I was never a morning person. Just ask my parents. As a child, I never wanted to get up early, and I always wanted to stay up late. I just couldn’t see the appeal of vacating my warm bed – especially in the middle of a Wisconsin winter when we were lucky if it was above freezing. This attitude continued through high school and college.
When I got my first job and moved to Maryland, my priorities changed. I had to commute for the first time in my life and was willing to do anything I could to avoid the worst of the traffic. Also, though I was living with Sean, I saw him less since we both worked full time, so the hours in the evening together became all the more precious. It became clear to me what I must do: start my day earlier.
Over the years I trained myself in the art of waking up early. I set my alarm for 6:15 am and dragged myself out of bed until it became a habit. This became crucial in Dushanbe. Since we were both working long hours, it became the only time of day I could find to work out – something absolutely essential for my mental sanity. I managed to carry over that behavior when we moved to Maryland, even working from home three days per week. It also allowed me to end my work day earlier and have more time for fun things like playing with the animals or cooking dinner. I was proud of myself for becoming a morning person. I figured it would stick for life.
Oh, how wrong I was.
I’m sure you’ve heard of the phrase “Island Time.” How everything starts at sunrise, ends at sunset, and moves at a blissfully slow pace? Where you just feel at ease and calm? Yeah. It’s lovely.
Now let me introduce you to the concept of “Georgian Time.” Everything here starts late. The official working hours for many businesses are 10:00 am-6:00 pm. Coffee shops and cafes don’t open until 10:00 am at the earliest, so the idea of grabbing a coffee before work is virtually nonexistent. When Dunkin Doughnuts (yes we have those here) came to town and started work at 8:00 am it was unheard of and almost scandalous.
We’ve gone out to dinner at 6:00 pm and been the only ones in the restaurant. By the time we finish eating two hours later the regular crowd rolls in. We go out walking in the early evening, and it’s completely empty, but at 10:00 pm the streets are packed with people. It’s bizarre.
It also doesn’t help that I’m teleworking this tour, and voluntarily shifted my hours to overlap with Maryland. If I worked my ideal normal day, 8:00 am-4:00pm, I would be signing off as they sign on. Not exactly conducive to any sort of collaboration, so I work from 12:00 pm-8:00pm each day. This way I can overlap with my coworkers and feel more connected to the office as a whole.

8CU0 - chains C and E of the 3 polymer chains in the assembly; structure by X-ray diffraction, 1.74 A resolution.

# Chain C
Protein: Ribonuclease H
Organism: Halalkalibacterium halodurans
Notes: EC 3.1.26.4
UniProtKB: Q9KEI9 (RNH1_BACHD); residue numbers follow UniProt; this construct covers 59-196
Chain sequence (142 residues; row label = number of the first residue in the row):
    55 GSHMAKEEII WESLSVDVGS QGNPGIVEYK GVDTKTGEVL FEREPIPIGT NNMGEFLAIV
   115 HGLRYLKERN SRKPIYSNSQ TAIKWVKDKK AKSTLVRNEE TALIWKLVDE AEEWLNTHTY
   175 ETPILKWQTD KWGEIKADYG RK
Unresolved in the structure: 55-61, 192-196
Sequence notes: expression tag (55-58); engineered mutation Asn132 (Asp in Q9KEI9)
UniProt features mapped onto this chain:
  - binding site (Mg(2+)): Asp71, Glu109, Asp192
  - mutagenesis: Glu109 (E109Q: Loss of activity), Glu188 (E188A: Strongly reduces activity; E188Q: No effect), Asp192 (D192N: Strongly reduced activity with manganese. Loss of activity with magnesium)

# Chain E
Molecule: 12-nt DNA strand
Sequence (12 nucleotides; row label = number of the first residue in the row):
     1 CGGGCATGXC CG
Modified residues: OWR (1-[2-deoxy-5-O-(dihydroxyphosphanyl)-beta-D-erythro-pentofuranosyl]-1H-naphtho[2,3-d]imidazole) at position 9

The issue here is the combination of Georgian Time and my abnormal work hours has completely dismantled the careful circadian rhythm I have trained my body to operate on. I have no incentive to get up early aside from five hungry animals circling the bed like sharks waiting for me to feed them. Then, by the time I sign off work, we only have a few hours to relax and unwind before bed, but bedtime itself has been messed up as well. We’ve been staying up later and later watching one more episode of Santa Clarita Diet or Big Mouth or Pokemon Indigo League (yes we are rewatching it, and WHAT ON EARTH IS THIS SHOW?! WHY DID I FIND THIS ENJOYABLE AS A CHILD?! IT’S THE STUPIDEST THING I’VE EVER SEEN!).
The result of all this is that I simply don’t feel good. It’s thrown off my normal eating schedule completely so I often accidentally skip meals or snacks. I’m tired, hungry all the time, and restless even when I do manage to sleep. I thought after a few months my body would find a way to right my erratic sleep schedule, but now after nine months of chaos, it doesn’t seem to want to fix itself on its own.
Perhaps it’s time to suck it up, get up when my alarm goes off, leave a few blackout curtains open so my body can recognize the sunrise, and not forsake years of training to be a morning person. Wish me luck.